It was a normal high school day, and I was chatting away with my friends in between class breaks when I suddenly felt an uncomfortable abdominal pain. There was not much I could do so I ignored the pain throughout the day even though it was persistent. As usual, after school we all went to our dormitories to rest a bit, and later prepared for afternoon sports.
I was taking off my school uniform when my friend noticed my stained with blood underwear. She screamed, “Welcome to womanhood!” Everyone in the dorm cheered and chanted, “Welcome to womanhood!” The reason for so much excitement from my dormmates was that I was 15 years old and the only one who had not had a period. They used to make fun of me and called me ‘miss late bloomer’ or ‘little girl’. I took a shower, and afterwards my mates supported me and showed me how to use sanitary pads and remain hygienic.
After that first experience, though, I dreaded getting my period every month. I always experienced the common pre-menstruation symptoms such as mood swings, tender breasts, fatigue, abdomen bloating, unhealthy food cravings and depression. When I would feel one of those symptoms, I knew that the next 5-7 days would be miserable.
Over the years, menstruation pains became unbearable. I had to take strong pain relievers every two hours to cope with my daily activities. Changing soaked sanitary pads frequently and stained bed sheets in the middle of the night became normal. This agonising experience would go on for seven days every month, without fail. It had not occurred to me to share any of these experiences with my friends or family members because I thought it was normal. Besides, why would I talk about my messy periods?
In February 2021, I stumbled upon a YouTube video of a woman sharing a similar experience to mine—she had since gotten help. I immediately did research online about painful periods and long heavy flows. I discovered that many women experience the same but, even more importantly, that there is a medical explanation and solution. I then made an appointment with my healthcare provider and, based on my symptoms, I was screened for uterine fibroids. Results came back after a few days confirming that I did indeed have fibroids. I learned that there are various treatment options, depending on the type of fibroids. In my case, the solution was uterine fibroids embolization, a minimally invasive treatment.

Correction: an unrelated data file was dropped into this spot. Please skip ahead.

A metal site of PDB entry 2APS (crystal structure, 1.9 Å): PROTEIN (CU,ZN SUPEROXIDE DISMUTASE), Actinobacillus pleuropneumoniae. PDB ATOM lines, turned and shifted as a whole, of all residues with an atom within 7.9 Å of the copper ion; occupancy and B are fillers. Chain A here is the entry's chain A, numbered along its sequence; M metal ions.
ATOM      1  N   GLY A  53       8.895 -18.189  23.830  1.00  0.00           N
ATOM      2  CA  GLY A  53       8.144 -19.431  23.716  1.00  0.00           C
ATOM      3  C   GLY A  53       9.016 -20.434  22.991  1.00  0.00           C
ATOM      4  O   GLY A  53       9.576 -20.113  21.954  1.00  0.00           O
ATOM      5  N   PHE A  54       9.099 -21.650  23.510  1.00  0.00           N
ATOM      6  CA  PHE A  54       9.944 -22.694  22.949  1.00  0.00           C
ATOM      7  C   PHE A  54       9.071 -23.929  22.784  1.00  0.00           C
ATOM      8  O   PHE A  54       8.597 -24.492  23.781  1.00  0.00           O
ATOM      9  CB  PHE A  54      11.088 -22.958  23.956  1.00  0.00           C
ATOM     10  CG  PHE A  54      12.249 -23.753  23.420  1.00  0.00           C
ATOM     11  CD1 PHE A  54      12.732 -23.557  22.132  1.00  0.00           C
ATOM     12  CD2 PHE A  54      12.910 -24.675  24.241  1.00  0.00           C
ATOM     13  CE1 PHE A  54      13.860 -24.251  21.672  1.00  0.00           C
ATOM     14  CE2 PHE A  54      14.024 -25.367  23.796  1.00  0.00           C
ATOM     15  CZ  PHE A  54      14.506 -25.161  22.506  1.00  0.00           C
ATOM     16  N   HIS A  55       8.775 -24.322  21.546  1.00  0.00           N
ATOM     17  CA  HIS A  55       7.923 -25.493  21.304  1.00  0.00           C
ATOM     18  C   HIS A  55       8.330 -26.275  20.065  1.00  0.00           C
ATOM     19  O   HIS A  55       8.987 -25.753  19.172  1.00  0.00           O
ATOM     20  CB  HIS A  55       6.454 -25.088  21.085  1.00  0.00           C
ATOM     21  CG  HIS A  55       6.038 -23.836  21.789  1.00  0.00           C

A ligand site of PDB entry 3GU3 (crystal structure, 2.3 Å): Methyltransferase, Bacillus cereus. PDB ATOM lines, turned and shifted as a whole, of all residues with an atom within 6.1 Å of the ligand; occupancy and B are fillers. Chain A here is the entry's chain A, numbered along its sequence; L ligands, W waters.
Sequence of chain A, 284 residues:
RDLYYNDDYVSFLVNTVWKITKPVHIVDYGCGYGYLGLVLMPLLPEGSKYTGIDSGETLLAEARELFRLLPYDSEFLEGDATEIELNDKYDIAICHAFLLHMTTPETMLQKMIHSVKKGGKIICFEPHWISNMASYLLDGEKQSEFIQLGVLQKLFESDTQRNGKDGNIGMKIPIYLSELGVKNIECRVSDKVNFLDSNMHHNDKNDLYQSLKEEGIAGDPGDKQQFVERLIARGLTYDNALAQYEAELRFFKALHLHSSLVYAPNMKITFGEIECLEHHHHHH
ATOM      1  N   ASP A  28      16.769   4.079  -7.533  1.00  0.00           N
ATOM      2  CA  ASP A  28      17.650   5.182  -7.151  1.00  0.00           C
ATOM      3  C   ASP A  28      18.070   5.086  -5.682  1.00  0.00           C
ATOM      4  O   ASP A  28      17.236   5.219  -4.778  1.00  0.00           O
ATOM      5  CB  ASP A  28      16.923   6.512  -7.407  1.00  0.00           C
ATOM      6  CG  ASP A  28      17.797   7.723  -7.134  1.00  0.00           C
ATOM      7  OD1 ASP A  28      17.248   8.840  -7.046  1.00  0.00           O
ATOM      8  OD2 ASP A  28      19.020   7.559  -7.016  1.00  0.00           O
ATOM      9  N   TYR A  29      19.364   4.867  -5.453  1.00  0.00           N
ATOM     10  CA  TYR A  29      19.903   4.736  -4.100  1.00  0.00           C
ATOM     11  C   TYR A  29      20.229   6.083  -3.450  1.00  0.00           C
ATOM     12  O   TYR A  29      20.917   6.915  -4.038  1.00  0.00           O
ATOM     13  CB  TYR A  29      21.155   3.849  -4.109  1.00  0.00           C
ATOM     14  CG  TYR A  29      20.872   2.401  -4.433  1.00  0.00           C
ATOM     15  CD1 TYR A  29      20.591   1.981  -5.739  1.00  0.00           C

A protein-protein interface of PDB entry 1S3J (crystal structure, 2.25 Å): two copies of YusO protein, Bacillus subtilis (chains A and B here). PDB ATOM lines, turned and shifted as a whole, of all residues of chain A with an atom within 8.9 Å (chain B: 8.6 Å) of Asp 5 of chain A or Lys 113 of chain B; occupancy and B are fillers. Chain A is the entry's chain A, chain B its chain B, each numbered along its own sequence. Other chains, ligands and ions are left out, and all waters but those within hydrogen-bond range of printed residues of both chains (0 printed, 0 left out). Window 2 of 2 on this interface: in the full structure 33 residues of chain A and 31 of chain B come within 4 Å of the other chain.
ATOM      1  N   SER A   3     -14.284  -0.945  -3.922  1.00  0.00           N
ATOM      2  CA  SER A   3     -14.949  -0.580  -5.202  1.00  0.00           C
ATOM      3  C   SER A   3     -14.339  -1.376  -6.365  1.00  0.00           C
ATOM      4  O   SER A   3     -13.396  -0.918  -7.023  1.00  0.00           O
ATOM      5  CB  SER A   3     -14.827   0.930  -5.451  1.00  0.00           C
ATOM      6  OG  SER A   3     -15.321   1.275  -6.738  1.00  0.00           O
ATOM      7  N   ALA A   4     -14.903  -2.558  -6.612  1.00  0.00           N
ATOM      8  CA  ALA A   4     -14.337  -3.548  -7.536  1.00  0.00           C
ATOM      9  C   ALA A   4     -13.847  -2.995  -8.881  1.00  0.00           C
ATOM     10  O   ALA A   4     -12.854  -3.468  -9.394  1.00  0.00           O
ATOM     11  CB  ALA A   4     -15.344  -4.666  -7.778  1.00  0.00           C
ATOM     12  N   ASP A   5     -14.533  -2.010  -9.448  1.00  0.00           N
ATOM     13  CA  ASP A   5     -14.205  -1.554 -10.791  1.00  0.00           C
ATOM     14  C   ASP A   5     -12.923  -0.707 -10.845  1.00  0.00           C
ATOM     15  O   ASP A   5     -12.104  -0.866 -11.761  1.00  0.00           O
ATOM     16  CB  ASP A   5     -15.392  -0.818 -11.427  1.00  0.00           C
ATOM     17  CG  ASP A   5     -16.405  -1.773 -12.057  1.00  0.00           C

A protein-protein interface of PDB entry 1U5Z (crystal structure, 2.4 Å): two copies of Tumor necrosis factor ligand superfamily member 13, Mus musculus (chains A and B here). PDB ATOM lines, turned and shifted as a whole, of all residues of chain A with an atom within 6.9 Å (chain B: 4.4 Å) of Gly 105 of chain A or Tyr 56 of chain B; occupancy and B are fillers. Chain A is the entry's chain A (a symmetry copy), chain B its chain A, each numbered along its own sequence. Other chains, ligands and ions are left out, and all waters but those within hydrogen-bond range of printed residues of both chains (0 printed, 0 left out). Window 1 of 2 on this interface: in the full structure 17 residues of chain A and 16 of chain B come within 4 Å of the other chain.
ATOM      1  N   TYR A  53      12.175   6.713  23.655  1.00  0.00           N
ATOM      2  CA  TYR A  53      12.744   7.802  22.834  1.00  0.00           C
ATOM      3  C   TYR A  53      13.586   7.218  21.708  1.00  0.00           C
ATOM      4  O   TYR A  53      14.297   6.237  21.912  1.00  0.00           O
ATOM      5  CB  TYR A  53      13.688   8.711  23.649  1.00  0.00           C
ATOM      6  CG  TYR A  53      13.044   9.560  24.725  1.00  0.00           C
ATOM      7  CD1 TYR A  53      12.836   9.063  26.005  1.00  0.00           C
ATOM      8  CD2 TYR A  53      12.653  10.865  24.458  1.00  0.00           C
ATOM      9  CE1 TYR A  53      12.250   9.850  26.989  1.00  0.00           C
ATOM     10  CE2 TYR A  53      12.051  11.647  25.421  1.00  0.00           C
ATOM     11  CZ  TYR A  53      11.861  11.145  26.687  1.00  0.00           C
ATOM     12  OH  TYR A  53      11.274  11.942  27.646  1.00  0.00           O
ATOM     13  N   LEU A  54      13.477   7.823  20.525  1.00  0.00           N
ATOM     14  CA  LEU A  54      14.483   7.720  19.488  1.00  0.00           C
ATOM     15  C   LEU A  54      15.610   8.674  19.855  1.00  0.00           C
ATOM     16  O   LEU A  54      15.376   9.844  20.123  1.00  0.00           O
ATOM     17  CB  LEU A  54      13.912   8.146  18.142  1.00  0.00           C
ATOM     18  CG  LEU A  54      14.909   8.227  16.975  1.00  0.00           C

It has been two months since my treatment and since then my period journey has been pleasant. I no longer experience period pain; my flow is normal and lasts only three days.
During my annual healthcare check-ups over the years, I never shared my menstrual history with the healthcare provider; I did not think it was necessary. I could have received treatment a while ago but because I did not have the information, I did not follow-up. There are menstrual health issues that, if not attended to, could potentially lead to long term complications for your reproductive health. Access to information is vital to understand what problems to look out for and discuss with your doctor.
Reflecting on my ordeal, I wondered why I did not seek help sooner. When I was growing up, menstruation was an uncomfortable topic to discuss, and I believed menstruations were painful for everyone. Even though my friends were supportive through my transition to womanhood, we were all too young to know and understand menstrual health and management. Proper guidance and comprehensive education would have helped me pick up abnormal menstrual symptoms at an earlier point.
The secrecy and stigma attached to menstruation and its complications contributes to girls and women not being able to openly talk about their experiences. There is a need to re-shape menstruation not as a gender-specific issue that needs to be kept private but rather as a societal issue, so that girls and women can experience safe, healthy and more comfortable periods. If they have problems related to their period, or even just questions, women should be able to seek help without shame. I endured pain for years because I thought it was normal; A stranger from the internet saved me.
Girls and women, let us be the change we want to see and speak openly and boldly about our menstruation experiences. If you don’t have a happy period, seek medical advice.